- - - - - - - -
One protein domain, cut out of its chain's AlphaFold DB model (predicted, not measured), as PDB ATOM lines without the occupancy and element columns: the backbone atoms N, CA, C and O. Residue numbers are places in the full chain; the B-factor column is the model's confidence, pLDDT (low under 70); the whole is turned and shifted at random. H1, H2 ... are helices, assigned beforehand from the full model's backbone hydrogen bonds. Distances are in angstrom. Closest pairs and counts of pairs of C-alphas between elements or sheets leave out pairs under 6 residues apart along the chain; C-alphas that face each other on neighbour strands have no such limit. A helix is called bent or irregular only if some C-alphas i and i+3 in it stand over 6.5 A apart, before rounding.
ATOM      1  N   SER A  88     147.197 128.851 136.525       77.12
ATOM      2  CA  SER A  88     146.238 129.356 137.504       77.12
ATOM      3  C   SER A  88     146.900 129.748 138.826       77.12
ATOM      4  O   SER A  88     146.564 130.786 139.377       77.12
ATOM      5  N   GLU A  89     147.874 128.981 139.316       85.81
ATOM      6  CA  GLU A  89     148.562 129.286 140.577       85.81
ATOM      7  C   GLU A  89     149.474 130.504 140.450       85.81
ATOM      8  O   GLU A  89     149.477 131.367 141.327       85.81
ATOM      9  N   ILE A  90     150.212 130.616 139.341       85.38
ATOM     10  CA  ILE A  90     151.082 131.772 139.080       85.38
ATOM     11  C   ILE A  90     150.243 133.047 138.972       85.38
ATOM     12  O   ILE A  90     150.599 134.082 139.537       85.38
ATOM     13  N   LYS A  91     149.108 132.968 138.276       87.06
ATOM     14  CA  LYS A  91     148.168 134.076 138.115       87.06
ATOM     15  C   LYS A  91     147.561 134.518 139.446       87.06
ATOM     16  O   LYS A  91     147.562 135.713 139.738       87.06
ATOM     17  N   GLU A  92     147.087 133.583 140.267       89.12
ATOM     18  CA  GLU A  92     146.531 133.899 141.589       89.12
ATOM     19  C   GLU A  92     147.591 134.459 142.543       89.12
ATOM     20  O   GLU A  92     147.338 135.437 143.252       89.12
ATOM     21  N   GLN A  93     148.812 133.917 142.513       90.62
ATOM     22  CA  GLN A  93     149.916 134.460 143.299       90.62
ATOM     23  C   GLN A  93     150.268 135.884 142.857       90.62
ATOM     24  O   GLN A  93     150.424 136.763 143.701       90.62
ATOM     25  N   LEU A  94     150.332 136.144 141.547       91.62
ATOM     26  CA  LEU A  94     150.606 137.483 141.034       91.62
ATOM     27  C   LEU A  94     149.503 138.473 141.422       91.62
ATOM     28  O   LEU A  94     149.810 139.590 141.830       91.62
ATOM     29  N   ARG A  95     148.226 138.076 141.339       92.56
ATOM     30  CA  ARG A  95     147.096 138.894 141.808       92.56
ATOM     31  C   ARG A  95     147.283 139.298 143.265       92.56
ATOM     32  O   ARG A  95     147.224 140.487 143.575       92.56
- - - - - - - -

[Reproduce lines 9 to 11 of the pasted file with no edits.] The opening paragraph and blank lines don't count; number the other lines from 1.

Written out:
ATOM      9  N   ILE A  90     150.212 130.616 139.341       85.38
ATOM     10  CA  ILE A  90     151.082 131.772 139.080       85.38
ATOM     11  C   ILE A  90     150.243 133.047 138.972       85.38